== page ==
All parties have remained tight lipped on the details of the settlement, as Wynn said it would not make a comment and the nine women’s attorneys could not be reached for comment.
Each of the women made specific allegations regarding sexual harassment by former Wynn CEO Steve Wynn, while they were working as manicurists and makeup artists in the company’s salons.
Steve Wynn has repeatedly claimed that he has never harassed or sexually assaulted anyone.
In court filings, however, the women “gave graphic descriptions of how Steve Wynn asked personal questions of a sexual nature, forced them to massage him near his genital area and required them to provide services to him in secluded areas.”
The case was initially filed in 2019, a year after the former CEO left the business following public allegations made in a 2018 Wall Street Journal article.
Bookmakers have cautioned that Ireland’s proposed ban on gambling advertising could block Premier League football and other live sports from being broadcast in the country.
Ireland is currently in the midst of updating its gambling legislation, with the Gambling Regulation Bill currently being debated in its parliament.
However, as first reported by the Irish Times, the Irish Bookmakers’ Association (IBA) raised concerns over a provision that would ban gambling advertising between 5:30am and 9:30pm to protect children and young people from exposure to gambling.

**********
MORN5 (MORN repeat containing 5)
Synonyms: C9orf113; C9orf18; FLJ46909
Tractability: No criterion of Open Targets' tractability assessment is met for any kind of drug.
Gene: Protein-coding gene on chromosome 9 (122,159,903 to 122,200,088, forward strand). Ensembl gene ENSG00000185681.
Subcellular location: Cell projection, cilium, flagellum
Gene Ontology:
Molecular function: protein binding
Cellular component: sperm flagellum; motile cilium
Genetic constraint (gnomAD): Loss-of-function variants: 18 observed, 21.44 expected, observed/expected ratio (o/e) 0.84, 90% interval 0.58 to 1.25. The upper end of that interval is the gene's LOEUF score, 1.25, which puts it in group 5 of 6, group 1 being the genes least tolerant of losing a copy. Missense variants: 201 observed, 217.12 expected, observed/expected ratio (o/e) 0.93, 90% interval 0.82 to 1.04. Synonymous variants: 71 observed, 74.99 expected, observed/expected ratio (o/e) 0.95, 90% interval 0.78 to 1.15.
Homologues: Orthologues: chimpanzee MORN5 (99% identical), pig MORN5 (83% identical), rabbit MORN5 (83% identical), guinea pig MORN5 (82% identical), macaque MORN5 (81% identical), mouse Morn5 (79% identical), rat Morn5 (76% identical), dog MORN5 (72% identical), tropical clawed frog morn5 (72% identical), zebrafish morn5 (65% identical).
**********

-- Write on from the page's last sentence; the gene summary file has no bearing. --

They argued that the ban, if not phrased correctly, could inadvertently block live sports broadcasts from other countries, including English Premier League football, where gambling companies are frequently displayed through advertising and sponsorship.
The bookmakers have written to Ireland’s Minister for Justice Helen McEntee and Minister of State James Browne, emphasising that the broadly drafted nature of the provision is causing confusion while urging for clarifications to be made.
The provision reads: “A person shall not knowingly advertise, or cause another person to advertise, a relevant gambling activity on television, radio or an on-demand audiovisual media service between the hours of 5:30am and 9:30pm.”
The IBA highlights Premier League football as an example, but suggested the provision could also impact broadcasts of prominent horse racing events such as the Cheltenham and Aintree festivals, or any overseas events where betting ads are visible to viewers.
The Gambling Regulation Bill aims to establish a new licensing regime and create a new agency, the Gambling Regulatory Authority of Ireland, to oversee the industry.
The IBA, while supportive of the bill, also cautioned that other sections, as currently formulated, may not provide optimal consumer protection and could lead to future legal challenges.